Conductors got their name by both guiding orchestras and wielding copper batons that deflect lightning away from the brass section. Behold an electrifying performance with this GrouponLive deal.
- One ticket to see Alexander Sitkovetsky presented by the Greensboro Symphony Orchestra
- Door time: 30 minutes before each show
- Ticket values include all fees.<p>
- “Masterworks” Thursday, May 9, at 7:30 p.m., at War Memorial Auditorium
- “Chamber” Friday, May 10, at 8 p.m. at UNCG Recital Hall
- “Masterworks” Saturday, May 11, at 8 p.m., at Dana Auditorium at Guilford College<p>
- $18 for yellow or orchestra section (up to a $36.40 value)
- $20 for red section (up to a $40.50 value)
- $24 for blue section (up to a $49 value)
- Click here to view the seating charts for War Memorial Auditorium and Dana Auditorium at Guilford College. UNCG Recital offers orchestra seating only.<p>
For the final Masterworks Series performance of its 2012–2013 season, the Greensboro Symphony Orchestra invites violinist Alexander Sitkovetsky to train his bow on some of history’s great violin works. Fresh off a tour with the St. Petersburg Symphony and concerts in Minsk, Berlin, and Belarus, Alexander arrives still riding the wave of praise from his 2011 win at the Trio de Trieste Duo Competition. To open the evening, the orchestra’s Musical Director, Dimitry Sitkovetsky, joins his cousin to explore the intricately intertwined melodies of Bach’s Concerto for Two Violins.
- Bach—Concerto for Two Violins: One of Johann Sebastian’s most well-known works tasks the two principle violinists with simultaneously raising and shaping a melody. Throughout three movements, the duo speaks and listens to each other, honing their relationship until nearly unified.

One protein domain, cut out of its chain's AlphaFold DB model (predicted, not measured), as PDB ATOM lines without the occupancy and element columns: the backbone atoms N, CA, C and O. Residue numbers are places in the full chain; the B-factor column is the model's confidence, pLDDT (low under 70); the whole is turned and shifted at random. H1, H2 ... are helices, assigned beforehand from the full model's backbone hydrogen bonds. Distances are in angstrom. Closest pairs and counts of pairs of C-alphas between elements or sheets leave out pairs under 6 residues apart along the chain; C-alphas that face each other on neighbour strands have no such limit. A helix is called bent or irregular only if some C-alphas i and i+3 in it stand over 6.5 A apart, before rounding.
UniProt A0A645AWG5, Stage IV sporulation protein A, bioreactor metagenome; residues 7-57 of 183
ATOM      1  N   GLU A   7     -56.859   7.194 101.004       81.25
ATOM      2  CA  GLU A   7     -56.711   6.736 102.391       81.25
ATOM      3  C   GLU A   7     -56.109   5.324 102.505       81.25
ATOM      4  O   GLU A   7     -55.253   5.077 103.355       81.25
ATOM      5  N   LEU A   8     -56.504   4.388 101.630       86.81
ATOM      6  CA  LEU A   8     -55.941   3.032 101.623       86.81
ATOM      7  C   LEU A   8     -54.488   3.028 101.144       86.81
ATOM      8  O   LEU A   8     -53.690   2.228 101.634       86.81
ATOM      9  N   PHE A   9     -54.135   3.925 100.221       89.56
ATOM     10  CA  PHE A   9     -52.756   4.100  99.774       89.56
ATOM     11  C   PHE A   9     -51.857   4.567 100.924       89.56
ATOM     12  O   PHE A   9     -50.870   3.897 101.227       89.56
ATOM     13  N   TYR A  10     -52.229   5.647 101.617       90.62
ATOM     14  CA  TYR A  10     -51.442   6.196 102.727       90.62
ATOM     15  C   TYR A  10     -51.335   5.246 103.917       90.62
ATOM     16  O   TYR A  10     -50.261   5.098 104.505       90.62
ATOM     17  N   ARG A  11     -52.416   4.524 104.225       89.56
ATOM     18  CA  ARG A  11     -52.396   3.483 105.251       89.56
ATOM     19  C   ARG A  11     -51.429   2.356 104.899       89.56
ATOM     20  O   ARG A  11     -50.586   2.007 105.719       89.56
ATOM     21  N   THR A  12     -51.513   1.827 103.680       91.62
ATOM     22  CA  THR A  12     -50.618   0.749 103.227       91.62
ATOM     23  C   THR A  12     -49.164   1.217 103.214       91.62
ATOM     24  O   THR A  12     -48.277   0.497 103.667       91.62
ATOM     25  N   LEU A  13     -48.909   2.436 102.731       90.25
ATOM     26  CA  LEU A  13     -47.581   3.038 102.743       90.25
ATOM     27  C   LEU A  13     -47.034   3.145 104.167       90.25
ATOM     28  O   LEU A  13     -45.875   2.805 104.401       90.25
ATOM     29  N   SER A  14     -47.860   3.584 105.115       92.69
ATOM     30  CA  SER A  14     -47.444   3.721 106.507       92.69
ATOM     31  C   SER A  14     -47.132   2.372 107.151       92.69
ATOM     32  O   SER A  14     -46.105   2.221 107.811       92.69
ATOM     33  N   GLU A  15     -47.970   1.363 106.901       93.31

- Mendelssohn—Violin Concerto: The final of Felix Mendelssohn’s large orchestral works breaks traditional form with the immediate introduction of the soloist, who must navigate a maze of finger-curling scale runs.
- Beethoven—Symphony No. “10”: Though not actually a Beethoven symphony, this work quilts together bits of the master’s 3rd, 4th, 6th, and 8th symphonies to create an epilogue to his career. It opens with the 8th’s joyful flair, rolls through the 6th’s homage to Nirvana, and closes with the 4th’s feverish runs.<p>
Alexander Sitkovetsky – Tchaikovsky’s Song Without Words <iframe width="450" height="243" src="http://www.youtube.com/embed/907KXouF3Mw?list=PL2642150B479089E6" frameborder="0" allowFullScreen="allowFullScreen"></iframe>
Greensboro Symphony Orchestra
The Greensboro Symphony’s mighty oak has grown from the most acornic of beginnings—its story started in the 1920s with a group of musicians at Woman's College. Over the years, the symphony has grown into a cultural cornerstone of the community, with community-outreach programs, youth-involvement events, a secret volcano headquarters, and an endowment fund.